Album Reviews

Ikara Colt – Modern Apprentice

(fantastic plastic) UK release date: 7 June 2004

Setting out their noisy stall with 2002’s Chat And Business debut album, these London art-school punks sparked a refreshing sense of hope when all around seemed nu-sports-wangst metal obsessed. Here were four skinny awkward geeks, the new wave of no-wave, busting intense chops with angular post-punk riffing. It was anyone’s guess where they would go next, if they didn’t burn themselves out or implode.

With this follow-up they appear to have lost some of the edgy bile of the first album and replaced it with a more accessible sonic landscape, yet still manages to seethe and surge with fire and vitriol. Since that debut there have been line-up changes within, as the ‘Colts now operate as a two girl/two boy line-up. Produced by Alex Newport (of At The Drive-In fame) their sound teeters on the verge of collapse, retaining a raw live buzz that is laden with hooks.

Tracy Bellaries, provides surging bass as a driving ‘lead’ instrument – much in the same way that Peter Hook’s bass playing rose above mere rhythm section backing. Lead vocalist Paul Resende shows a marked fondness of Mark E. Smith vocal stylings, Dominic Young drums like a man possessed by a spirit of the wired, clipped economy of New Order‘s Stephen Morris and through Claire Ingram’s Riot Grrl vocals and lead guitar duties, they have a ‘Kim’ (Deal or Gordon) indie chick goddess in waiting. They are quite a musical prospect.

The ‘Colts come busting out the stable with opener Wanna Be That Way, the glorious bastard offspring of indie cool and (s)punked-up swagger set to the sounds of prime era Sonic Youth, or The Stooges electro-surging for uncertain modern times. Like the much-underrated Experimental Pop Band, these are the new cool kids of grindcore deathrock, with a solid gold indie record collection.

Not one of these twelve tunes outstays its welcome, and though they may not be chin-strokingly deep, they are fevered thrusts of urgent exclamation. There’s the sleazy electro disco of Modern Feeling complete with sneering Riot Grrl vocal back-up, the frantic blast of dumb shouty I’m With Stupid while Automatic blasts along on a killer Stoogeified stop-start head-banging riff.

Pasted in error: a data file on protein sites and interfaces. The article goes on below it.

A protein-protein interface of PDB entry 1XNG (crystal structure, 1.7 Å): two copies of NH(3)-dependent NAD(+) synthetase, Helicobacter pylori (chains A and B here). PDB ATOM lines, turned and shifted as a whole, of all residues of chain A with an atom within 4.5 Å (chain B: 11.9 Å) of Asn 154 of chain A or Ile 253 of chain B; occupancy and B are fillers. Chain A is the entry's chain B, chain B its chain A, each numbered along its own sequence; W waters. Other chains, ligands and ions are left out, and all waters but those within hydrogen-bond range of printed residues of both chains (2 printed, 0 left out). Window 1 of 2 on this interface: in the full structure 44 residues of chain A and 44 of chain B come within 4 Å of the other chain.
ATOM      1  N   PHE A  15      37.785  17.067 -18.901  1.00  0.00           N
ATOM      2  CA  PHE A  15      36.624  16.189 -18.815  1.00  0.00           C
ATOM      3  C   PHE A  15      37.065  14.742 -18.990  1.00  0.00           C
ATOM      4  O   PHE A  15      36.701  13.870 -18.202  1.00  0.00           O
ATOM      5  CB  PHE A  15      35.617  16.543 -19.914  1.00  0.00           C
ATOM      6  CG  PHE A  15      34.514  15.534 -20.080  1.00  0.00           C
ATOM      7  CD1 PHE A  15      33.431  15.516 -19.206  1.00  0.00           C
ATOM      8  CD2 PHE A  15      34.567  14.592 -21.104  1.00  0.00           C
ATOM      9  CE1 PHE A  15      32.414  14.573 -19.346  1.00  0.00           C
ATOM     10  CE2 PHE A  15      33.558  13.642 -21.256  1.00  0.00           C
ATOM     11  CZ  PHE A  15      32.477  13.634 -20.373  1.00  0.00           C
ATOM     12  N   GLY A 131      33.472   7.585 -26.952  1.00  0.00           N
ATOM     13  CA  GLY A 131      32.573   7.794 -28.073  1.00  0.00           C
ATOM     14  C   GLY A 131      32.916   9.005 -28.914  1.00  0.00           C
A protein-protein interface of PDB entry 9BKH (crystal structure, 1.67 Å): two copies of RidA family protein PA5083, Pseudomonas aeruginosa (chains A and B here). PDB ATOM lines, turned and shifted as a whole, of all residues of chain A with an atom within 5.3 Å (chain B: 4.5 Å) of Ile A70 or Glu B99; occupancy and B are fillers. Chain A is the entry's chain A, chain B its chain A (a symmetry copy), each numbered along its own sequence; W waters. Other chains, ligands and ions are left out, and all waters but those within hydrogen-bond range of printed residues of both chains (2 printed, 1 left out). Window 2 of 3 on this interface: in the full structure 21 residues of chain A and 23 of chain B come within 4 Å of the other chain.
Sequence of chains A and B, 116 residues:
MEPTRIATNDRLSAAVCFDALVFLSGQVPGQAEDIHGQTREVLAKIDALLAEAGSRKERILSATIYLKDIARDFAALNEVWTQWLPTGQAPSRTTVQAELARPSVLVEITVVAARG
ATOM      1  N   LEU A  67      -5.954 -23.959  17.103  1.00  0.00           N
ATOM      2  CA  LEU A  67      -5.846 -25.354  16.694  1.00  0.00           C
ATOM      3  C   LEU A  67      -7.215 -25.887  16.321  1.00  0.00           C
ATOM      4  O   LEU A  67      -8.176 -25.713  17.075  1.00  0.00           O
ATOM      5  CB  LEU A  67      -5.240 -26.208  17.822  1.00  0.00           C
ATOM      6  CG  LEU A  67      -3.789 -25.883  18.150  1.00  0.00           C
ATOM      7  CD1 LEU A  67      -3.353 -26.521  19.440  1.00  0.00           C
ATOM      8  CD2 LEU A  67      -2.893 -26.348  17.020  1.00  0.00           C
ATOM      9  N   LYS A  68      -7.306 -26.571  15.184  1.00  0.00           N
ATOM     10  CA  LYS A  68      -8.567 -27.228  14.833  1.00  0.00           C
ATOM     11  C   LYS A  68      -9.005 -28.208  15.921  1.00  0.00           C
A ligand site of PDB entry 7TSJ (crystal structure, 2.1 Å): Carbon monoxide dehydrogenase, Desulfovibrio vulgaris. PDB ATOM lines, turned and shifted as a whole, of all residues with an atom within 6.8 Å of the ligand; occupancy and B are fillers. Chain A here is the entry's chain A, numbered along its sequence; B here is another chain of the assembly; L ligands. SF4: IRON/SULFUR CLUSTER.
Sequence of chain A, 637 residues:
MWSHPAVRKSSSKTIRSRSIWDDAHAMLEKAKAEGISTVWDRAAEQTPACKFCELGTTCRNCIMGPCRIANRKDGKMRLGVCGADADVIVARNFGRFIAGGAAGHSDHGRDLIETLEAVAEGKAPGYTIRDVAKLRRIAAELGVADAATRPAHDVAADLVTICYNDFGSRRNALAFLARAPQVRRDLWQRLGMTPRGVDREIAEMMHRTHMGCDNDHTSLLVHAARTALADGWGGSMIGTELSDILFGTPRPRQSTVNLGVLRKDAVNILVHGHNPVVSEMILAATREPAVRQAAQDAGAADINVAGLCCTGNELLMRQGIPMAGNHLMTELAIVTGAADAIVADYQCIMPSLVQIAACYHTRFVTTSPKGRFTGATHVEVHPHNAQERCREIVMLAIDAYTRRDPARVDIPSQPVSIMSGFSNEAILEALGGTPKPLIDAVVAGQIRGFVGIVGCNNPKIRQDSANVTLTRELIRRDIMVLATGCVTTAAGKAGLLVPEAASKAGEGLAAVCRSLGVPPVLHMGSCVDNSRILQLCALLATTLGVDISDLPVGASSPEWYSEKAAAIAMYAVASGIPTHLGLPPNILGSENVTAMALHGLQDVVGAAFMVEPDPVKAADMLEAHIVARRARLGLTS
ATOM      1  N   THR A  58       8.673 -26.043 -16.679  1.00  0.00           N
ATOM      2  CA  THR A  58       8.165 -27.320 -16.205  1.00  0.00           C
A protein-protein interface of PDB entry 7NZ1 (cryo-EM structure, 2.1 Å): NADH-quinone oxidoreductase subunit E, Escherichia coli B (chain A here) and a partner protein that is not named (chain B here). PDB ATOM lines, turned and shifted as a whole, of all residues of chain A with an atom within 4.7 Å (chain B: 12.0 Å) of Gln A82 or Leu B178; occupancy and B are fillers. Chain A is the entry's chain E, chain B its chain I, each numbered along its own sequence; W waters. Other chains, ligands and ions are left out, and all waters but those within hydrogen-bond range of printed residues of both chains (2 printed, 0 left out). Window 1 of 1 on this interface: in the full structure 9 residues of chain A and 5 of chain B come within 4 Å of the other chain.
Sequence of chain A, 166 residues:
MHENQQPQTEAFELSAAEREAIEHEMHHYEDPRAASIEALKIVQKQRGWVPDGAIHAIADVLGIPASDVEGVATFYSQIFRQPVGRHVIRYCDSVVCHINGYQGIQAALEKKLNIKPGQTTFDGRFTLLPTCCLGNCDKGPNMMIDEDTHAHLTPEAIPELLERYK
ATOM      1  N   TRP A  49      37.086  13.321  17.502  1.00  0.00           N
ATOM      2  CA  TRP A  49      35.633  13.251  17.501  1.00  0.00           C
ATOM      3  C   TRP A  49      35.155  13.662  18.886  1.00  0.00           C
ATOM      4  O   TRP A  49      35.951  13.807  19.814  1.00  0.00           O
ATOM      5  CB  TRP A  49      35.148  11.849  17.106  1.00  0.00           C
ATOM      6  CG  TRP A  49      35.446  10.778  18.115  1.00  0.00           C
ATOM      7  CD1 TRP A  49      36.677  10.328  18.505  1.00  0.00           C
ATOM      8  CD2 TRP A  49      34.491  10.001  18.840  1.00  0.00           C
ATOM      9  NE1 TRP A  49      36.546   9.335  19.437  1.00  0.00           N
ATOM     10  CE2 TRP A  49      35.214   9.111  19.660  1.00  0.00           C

Veering away from the bloody-nosed guitar rifferamas they hit the spot in different ways, as on the experimental electro throb of ‘Motorway, to sound more than convincing. Even when the tempo drops as on How’s the World Gonna Take You Now they still brood along magnificently in a manner that suggests life beyond The Fall/Sonic Youth comparisons that they are lumbered with now.

The only criticism to this undoubted blast-furnace classic, is that the homage to their obvious heroes can become a bit predictable, making it feel like a transitional album between the effluents of their influences and striding out fully-formed in their own definitive sound. All too often the downfall is Paul Resende’s Mark E. Smith yelping which can muddy a blazing tune with “hackneyed-uh, impropriety-uh” (as M.E. Smith would’nt say).

Yet with every nod of recognition, there’s a shake of the head towards a new unchartered direction that is defiantly Ikara Colt’s. When they reach that point it will be a truly remarkable album instead of just a great one. One to watch for the future, but one to get down and dirty with right now.

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More on Ikara Colt
Ikara Colt – Modern Apprentice
Ikara Colt @ Reading Festival, Reading